While working relationships are vital, you don’t want to be an accidental David Brent. Here are some common pitfalls to avoid.
Whether it’s leaning across the neighbouring desk to gloat about last night’s football or gathering your colleagues around your computer to see “20 cats that look like Ryan Gosling”, few deny that a bit of light office joshing is a nice way to break up the day. However, environmental psychologists will tell you that relationships in the workplace demand boundaries. Overstep the mark with friends, and you might have an argument – at work you risk much more than the awkwardness of a falling out. Take the example of the manager at Neath Port Talbot Borough Council who bit into the bottom of a male colleague 20 years her junior, drawing blood and prompting a disciplinary enquiry. The young employee ended up receiving tetanus injections in hospital. Other workers played it down as “horseplay that got out of hand”.
Different conceptions of acceptable behaviour in the office can lead to conflict, resentment and, ultimately, unhappiness – and according to academic research, unhappy workplaces are unproductive workplaces. We asked Joanne Eccles from the Forum for Private Business for advice on how employers and employees can minimise the risk of professional faux pas:
1 Talk of wages in the office. Is it advisable? What are the potential pitfalls? What should one do if it comes up?
If a company has a proper pay structure in place, staff would have an idea how much their colleagues are being paid without the need to gossip. It is advisable for firms to have such a system in place, with regular personal development meetings linked to any future pay rises. Everyone’s a winner, as it incentivises workers to knuckle down, and gives bosses the best chance of getting the most from staff.
2 Asking people about their weekend... should you or shouldn’t you? How much should you enquire about colleagues’ private lives?
We aren’t living in the Victorian era – what boss wouldn’t want to encourage a bit of friendly banter among staff. Everyone wants an easy-going, affable manager who’s interested in them as a person and not just a payroll number. Poor communication will not make for a happy workplace and staff won’t hang around long. And remember: recruitment is costly.
3 What about checking your phone and taking personal calls in the office?
Nobody enjoys toiling under workhouse conditions, and banning phones can be seen as draconian. Workers need to be contactable for all sorts of reasons, and a ban can cause resentment, particularly if other senior staff are seen using their mobiles (even if it is work related). Happy workers are more productive, but clear guidelines should be in place about what’s acceptable and what isn’t. This should be set out in a company handbook – all firms should have one of these as they can help avoid grievance procedures and even tribunals.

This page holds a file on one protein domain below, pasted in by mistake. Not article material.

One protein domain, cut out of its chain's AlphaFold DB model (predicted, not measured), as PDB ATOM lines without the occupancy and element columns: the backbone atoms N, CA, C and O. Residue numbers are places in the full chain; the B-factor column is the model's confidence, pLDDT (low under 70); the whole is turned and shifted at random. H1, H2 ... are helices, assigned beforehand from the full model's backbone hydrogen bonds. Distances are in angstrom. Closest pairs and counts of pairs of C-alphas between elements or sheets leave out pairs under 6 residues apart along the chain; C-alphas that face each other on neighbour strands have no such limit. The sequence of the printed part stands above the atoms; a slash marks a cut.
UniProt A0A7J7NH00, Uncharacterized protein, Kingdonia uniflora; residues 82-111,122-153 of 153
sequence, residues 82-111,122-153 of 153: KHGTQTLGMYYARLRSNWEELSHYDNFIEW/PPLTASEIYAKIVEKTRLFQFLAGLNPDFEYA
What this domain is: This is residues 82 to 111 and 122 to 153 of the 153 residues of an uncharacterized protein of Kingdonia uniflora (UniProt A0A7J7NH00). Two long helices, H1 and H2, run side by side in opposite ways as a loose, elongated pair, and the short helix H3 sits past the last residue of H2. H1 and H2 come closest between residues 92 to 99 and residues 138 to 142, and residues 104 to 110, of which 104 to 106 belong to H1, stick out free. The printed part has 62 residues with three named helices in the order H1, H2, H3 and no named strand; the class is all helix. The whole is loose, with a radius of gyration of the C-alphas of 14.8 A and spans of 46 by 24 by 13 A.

4 How should you approach email? What kind of sign offs are advisable? Should you avoid sending too many?
A proper and thorough induction process when a new employee starts will help them work out what’s expected by the company, and how to behave according to their position. Firms may wish to consider a house style for emails and letters as part of this. Common sense should prevail, though, as to what is and isn’t appropriate on email. Again, the company handbook should spell this out and also what the punishment could be for breaches – including dismissal.
5 The annual minefield that is the office Christmas party. How should one approach this?
The office Christmas bash: every year our legal helpline takes calls on this subject. Drink and work generally don’t mix, but it’s hard for employers to axe the Xmas do and not appear scrooge-like. We tell our members to remind staff that during work parties, it is still work time, and staff must behave accordingly. That means a drunken rant at a colleague at the office party is as unacceptable there as it would be in the office.
6 Is it acceptable to make allies in an office? Should you avoid always hanging out with a particular friend?
Encourage colleagues to be friends in the office. A happy workplace with happy staff is in everyone’s best interest. If people dread coming to work and there’s bad blood between colleagues they’ll spend more time looking for a new job than working hard in their role. But don’t for one minute hesitate to crack down on workplace bullying – a tribunal court beckons for those that allow this to run rife in the office.
7 Is career talk a taboo? Should you keep it a secret if you’re applying for other jobs?
There’s no problem in asking staff what their ambitions are – whether they are honest is another matter. The more you know about a member of staff’s attitude and career targets the better. Managers should always be succession planning mentally.